BHUBANESWAR: Climate change, among a host of other factors, is driving elephants from their core habitats to non-forest areas in eastern Indian states.
Prof Sukumar, who was here to attend the expert committee of Ministry of Environment and Forests (MoEF) on man-elephant conflict, said the elephants have found better foraging options outside their core forest habitats which is sending them from one state to another.
“The greenery outside the forest areas, social forestry and crop cultivation have appeared lucrative to these intelligent and adaptive animals. This has led to the changes in movement pattern and distribution of elephants in the Central India landscapes,” the NBWL member said.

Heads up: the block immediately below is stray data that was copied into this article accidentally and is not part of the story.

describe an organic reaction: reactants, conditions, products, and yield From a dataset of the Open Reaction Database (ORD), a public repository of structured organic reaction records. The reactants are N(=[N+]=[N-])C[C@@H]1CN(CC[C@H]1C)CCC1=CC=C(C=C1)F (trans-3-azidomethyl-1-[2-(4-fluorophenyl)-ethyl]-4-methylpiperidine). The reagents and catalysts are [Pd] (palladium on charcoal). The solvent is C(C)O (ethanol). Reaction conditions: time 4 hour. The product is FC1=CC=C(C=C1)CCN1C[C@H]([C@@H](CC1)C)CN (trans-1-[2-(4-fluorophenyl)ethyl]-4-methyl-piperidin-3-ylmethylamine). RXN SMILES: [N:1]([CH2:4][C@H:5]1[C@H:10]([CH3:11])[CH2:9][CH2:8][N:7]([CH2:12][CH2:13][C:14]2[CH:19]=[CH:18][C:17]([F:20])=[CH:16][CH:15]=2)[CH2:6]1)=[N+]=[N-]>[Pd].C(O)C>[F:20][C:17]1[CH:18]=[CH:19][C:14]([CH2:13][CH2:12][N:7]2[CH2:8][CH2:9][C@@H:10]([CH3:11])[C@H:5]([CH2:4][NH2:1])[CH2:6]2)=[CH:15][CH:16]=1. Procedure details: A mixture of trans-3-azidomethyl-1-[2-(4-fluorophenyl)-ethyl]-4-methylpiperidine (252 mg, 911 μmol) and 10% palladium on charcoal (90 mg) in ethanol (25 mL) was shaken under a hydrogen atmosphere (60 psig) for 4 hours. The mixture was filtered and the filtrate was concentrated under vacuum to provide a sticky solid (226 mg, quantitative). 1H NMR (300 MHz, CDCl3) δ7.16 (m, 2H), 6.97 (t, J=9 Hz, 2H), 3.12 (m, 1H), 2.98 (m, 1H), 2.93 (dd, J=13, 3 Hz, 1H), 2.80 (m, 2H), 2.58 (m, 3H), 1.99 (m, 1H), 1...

Prof Sukumar likens it to a “super-market” pattern. “The habitats outside the forests are like a supermarket for the elephants where they have a variety of options. This could be responsible for their change in behaviour,” he said.
Adding to the problems are linear infrastructure projects like irrigation, mining and rapid industrial projects have constricted the movement of elephants.
He also called for stronger measures like translocation as well as population control, if the need arises. “One can not rule out measures such as capture of elephants for population control measures. Similarly, translocation of jumbos can also be considered,” he said.